New ETS for buildings, road transport, and additional sectors
In parallel, the agreement establishes a separate emissions trading system for direct emissions from the buildings, road transport, and additional sectors (mainly small industry not already covered by the EU ETS). The new ETS 2 will complement the EU ETS sectoral coverage, broadening EU-level carbon pricing to cover all major sectors of the economy except agriculture and land-use. In light of the impact of the energy crisis, the new system is set to come into force in 2027. However, as a means of safeguarding vulnerable households, the ETS 2 will be delayed to 2028 if energy prices are deemed exceptionally high.
To give the new system a smooth start, it was agreed to frontload the supply of allowances by auctioning an additional 30% in the first year of operation. A new price stability mechanism has also been agreed, so that if the allowance price exceeds EUR 45 per tonne over a period of two consecutive months, market supply shall be increased by releasing an additional 20 million allowances from a separate section of the MSR created for this purpose. In the case that the allowance price dramatically increases over a period of three consecutive months, additional allowances will also be released.
ETS revenue use
Revenues from the ETS 2 will flow into a newly established Social Climate Fund. This fund is intended to address the financial burden of citizens and micro-enterprises most impacted by energy price rises, particularly for heating and transport, resulting from the new carbon price. The EU ETS’s existing Innovation Fundis also set for a significant boost, with funding (coming from the auctioning of dedicated allowances) rising from 450 million to 575 million allowances in the period 2020-2030.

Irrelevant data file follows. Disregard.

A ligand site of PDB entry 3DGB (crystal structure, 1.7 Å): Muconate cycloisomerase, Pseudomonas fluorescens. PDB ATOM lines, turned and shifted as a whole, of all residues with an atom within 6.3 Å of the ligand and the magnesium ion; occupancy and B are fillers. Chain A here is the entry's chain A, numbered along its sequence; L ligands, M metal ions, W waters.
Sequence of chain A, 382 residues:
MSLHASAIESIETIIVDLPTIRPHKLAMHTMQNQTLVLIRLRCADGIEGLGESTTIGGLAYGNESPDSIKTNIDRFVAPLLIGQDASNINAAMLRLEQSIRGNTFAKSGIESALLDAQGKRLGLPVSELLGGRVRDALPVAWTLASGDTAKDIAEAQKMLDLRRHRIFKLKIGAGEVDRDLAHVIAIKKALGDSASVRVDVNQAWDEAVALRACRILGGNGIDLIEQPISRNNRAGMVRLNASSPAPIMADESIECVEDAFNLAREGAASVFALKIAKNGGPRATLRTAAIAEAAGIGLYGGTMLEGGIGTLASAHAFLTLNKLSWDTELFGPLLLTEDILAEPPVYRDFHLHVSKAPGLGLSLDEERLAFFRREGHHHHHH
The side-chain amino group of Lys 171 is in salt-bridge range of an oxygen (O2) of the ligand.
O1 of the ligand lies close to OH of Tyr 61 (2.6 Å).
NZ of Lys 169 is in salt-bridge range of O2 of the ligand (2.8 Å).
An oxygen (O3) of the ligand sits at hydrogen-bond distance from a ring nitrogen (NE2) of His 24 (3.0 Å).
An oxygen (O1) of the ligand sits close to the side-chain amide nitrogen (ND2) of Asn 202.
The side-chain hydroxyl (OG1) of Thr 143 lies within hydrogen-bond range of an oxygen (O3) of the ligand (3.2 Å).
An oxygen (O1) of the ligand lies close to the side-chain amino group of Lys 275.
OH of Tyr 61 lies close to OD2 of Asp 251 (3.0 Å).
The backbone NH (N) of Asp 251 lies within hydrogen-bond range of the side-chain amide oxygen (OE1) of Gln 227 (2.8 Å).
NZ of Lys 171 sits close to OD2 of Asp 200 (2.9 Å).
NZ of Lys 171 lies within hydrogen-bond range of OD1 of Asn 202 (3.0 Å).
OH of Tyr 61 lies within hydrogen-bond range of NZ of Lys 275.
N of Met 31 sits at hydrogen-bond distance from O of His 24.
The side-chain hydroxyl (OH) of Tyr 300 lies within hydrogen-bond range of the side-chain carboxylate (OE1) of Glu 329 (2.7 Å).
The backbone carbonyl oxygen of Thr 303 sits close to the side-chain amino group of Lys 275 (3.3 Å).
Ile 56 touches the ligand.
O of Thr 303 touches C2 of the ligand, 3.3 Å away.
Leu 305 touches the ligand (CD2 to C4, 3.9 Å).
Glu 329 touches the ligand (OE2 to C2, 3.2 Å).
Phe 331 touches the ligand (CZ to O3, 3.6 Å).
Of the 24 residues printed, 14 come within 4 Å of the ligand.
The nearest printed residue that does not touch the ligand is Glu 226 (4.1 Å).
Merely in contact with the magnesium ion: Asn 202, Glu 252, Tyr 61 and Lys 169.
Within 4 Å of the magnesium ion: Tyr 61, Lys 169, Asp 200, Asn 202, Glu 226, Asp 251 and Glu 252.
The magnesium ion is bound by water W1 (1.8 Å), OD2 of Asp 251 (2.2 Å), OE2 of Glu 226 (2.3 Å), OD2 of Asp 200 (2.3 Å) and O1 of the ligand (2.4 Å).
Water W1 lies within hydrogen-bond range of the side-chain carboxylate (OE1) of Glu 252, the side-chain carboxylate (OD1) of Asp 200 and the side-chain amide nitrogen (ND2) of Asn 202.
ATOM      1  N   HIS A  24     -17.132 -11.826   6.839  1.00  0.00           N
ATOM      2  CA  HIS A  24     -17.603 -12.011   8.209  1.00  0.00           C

The laws will now be signed by the Council and the European Parliament and published in the EU’s Official Journal before entering into force. The reforms set out in the revised ETS Directive will apply from 1 January 2024, while the Social Climate Fund will officially come into operation on 30 June 2024. The CBAM Regulation will apply from 1 October 2023 (reporting obligation), however the full compliance obligation for importers will only apply from 1 January 2026. The new ETS 2 will come into force in either 2027 or 2028, depending on energy prices.